Q: What impact has receiving this grant had on any future research endeavors you might pursue? 

A: In addition to academic interest in this topic, some of our operational stakeholders have also expressed interest in this study question and data.  We are excited to be able to report our findings to our own health system to advance EM pain care for OUD patients. This work may inform either practice or research grants for our health system.

Q: Do you have any advice for future applicants or awardees? 

A: Establish strong partnerships with your statisticians to help formulate your analytic plan and troubleshoot your data procurement & analysis plans before you apply. It will help them be equally excited about the project and eager to teach you during the process.

There are many ways you can support the mission and programs of the MTF by making a tax deductible contribution at any time of the year, in honor or memory of someone, or to support one of the funding channels below. Gifts can be made online, or by mailing a check to:
Medical Toxicology Foundation 10645 N. Tatum Blvd. Suite 200-111 Phoenix, AZ 85028.

If you have an idea for a new initiative, are interested in sponsoring a named award, or would like to learn more about the work of the MTF, please contact Corporate Development manager, Mimi Bajagich at foundation@acmt.net.

Although our Annual Campaign drive runs during the latter part of each year, you may a tax-deducatable gift at any time of the year. Gifts of any amount are appreciated and go directly to support all of the MTF's research grants, travel awards, and educational initiatives.

This fund will ensure that the MTF has the available resources to build upon our successes and to sustain this vitally important community of medical toxicologists. Consider making a multi-year pledge or a one-time gift and invest in the future of medical toxicology.

This fund is used to support a visiting lectureship annually at the ACMT Annual Scientific Meeting to provide education on the topic of Substance Use Disorder with the goal of increasing the awareness, ability, and opportunity for medical toxicologists to increase their practice in this area.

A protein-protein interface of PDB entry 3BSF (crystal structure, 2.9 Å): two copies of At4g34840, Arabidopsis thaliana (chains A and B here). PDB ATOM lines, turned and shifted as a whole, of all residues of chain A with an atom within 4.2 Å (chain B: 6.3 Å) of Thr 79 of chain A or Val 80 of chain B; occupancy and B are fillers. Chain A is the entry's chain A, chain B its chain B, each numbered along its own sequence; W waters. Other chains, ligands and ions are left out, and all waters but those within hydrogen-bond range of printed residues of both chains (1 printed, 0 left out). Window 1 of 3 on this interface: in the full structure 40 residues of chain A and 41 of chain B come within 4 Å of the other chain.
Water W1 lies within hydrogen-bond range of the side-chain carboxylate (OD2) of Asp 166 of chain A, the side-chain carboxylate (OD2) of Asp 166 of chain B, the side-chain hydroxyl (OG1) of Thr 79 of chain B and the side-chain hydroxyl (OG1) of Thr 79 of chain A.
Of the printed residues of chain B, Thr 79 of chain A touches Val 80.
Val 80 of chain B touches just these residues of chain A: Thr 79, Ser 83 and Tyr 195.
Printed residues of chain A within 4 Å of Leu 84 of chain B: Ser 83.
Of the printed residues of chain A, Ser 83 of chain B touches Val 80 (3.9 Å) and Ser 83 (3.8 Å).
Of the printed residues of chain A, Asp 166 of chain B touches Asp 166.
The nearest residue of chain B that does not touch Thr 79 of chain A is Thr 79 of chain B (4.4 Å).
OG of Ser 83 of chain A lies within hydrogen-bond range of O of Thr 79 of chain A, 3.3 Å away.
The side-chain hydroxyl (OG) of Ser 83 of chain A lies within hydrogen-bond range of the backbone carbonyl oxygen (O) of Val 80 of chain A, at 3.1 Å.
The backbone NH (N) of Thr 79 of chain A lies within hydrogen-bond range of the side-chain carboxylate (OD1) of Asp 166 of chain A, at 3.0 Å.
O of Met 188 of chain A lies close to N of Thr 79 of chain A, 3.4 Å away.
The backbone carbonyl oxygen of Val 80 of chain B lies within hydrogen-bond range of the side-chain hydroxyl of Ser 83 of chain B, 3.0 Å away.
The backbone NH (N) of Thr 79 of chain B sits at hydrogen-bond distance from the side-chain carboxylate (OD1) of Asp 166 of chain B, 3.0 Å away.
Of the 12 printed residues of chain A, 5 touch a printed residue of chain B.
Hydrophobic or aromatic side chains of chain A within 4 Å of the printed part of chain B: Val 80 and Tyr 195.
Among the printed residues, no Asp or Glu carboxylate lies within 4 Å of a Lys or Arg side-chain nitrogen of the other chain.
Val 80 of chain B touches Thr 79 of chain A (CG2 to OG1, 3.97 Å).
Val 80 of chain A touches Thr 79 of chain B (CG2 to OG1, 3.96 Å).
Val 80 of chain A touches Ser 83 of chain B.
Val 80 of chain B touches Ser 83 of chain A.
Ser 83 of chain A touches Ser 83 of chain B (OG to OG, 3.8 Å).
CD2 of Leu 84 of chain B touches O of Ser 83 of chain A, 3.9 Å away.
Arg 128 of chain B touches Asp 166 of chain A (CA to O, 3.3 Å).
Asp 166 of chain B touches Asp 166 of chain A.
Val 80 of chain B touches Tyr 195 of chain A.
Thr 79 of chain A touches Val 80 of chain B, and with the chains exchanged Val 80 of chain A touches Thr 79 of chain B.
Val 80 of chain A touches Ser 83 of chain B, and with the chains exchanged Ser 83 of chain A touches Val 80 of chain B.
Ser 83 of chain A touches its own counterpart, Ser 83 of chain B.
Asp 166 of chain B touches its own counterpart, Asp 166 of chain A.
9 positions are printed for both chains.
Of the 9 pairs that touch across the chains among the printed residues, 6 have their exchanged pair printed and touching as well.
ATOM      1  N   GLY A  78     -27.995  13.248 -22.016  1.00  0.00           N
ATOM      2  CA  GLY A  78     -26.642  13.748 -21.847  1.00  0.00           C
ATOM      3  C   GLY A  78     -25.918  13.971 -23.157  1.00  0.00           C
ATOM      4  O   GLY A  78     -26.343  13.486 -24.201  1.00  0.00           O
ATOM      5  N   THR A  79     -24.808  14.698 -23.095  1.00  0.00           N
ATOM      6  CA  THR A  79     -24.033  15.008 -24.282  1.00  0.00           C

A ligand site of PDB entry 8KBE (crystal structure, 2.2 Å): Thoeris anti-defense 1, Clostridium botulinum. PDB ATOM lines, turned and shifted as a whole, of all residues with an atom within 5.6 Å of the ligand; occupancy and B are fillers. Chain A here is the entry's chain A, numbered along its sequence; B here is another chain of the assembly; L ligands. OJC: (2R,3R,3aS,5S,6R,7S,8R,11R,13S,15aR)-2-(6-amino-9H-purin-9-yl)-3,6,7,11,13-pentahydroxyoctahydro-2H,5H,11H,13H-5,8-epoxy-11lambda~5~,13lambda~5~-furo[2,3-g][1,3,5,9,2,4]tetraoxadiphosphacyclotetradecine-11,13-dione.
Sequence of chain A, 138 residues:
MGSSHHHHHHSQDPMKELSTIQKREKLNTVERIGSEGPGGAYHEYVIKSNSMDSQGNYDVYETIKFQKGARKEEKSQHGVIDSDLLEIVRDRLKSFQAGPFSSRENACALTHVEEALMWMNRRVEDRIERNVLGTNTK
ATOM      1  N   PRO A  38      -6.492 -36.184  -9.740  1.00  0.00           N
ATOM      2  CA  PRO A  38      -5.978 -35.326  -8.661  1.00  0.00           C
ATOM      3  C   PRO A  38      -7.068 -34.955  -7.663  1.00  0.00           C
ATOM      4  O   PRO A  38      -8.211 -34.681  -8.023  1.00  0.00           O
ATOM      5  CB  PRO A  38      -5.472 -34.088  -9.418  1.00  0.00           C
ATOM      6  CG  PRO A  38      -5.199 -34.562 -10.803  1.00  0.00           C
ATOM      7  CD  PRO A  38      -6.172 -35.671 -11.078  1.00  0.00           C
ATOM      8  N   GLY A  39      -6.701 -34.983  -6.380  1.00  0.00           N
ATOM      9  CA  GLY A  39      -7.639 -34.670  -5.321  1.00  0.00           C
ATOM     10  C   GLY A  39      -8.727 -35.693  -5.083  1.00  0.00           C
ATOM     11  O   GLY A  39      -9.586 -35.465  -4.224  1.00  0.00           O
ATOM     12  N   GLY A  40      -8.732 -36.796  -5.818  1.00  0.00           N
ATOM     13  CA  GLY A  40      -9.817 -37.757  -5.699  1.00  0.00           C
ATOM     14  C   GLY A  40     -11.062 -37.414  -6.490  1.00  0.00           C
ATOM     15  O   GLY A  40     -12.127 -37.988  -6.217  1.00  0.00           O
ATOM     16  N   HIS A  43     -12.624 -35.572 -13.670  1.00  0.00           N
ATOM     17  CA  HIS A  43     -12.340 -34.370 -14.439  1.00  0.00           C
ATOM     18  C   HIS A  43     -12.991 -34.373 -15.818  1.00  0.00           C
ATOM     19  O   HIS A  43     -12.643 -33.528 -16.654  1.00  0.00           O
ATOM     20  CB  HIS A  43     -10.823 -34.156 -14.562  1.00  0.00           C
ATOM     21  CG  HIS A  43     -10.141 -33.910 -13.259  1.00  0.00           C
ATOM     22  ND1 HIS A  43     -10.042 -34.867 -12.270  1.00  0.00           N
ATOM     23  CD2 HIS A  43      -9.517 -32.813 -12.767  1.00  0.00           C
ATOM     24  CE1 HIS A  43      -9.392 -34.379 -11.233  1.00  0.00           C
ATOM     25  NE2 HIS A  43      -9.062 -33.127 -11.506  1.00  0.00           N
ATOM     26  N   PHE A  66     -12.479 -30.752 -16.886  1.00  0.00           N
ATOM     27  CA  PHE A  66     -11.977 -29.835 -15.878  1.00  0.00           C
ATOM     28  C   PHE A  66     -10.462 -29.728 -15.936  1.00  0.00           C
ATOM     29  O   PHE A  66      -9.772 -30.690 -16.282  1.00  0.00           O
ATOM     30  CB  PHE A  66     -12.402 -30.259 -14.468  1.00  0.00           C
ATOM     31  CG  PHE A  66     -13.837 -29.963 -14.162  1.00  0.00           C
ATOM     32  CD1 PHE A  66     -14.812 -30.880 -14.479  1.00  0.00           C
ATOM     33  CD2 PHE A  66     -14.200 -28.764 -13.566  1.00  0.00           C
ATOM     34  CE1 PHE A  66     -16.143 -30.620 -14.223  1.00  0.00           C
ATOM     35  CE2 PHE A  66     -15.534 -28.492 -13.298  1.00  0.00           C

In addition to direct online or check gifts, there are many other wa you can support the MTF. For more information or if you have questions about how to make a gift utilizing one of the methods below, please contact Mimi Bajagich, Corporate Development Manager, at foundation@acmt.net.

Gift of Stock 

Gifts of appreciated stock or mutual funds can provide great tax benefits. Talk to your broker or tax advisor.

Matching Gifts

Does your employer have a matching gift program?  Many do!  Check with your human resources or payroll department about the process.  The IMPACT of your gift is doubled at no additional cost to you.

Workplace Giving

Does your company conduct a workplace giving drive? If they do, consider designating the Medical Toxicology Foundation for your employee-directed contributions. Contact your Human Resources or Payroll Department today and make that designation.

Planned Gifts

Planned gifts can be as simple as a bequest in your estate plan, a beneficiary designation for a life insurance policy, or as complicated as a charitable remainder trust.  Talk to your financial team – accountant, lawyer and financial planner to determine the best option for you!  

Donor-Advised Funds (DAF)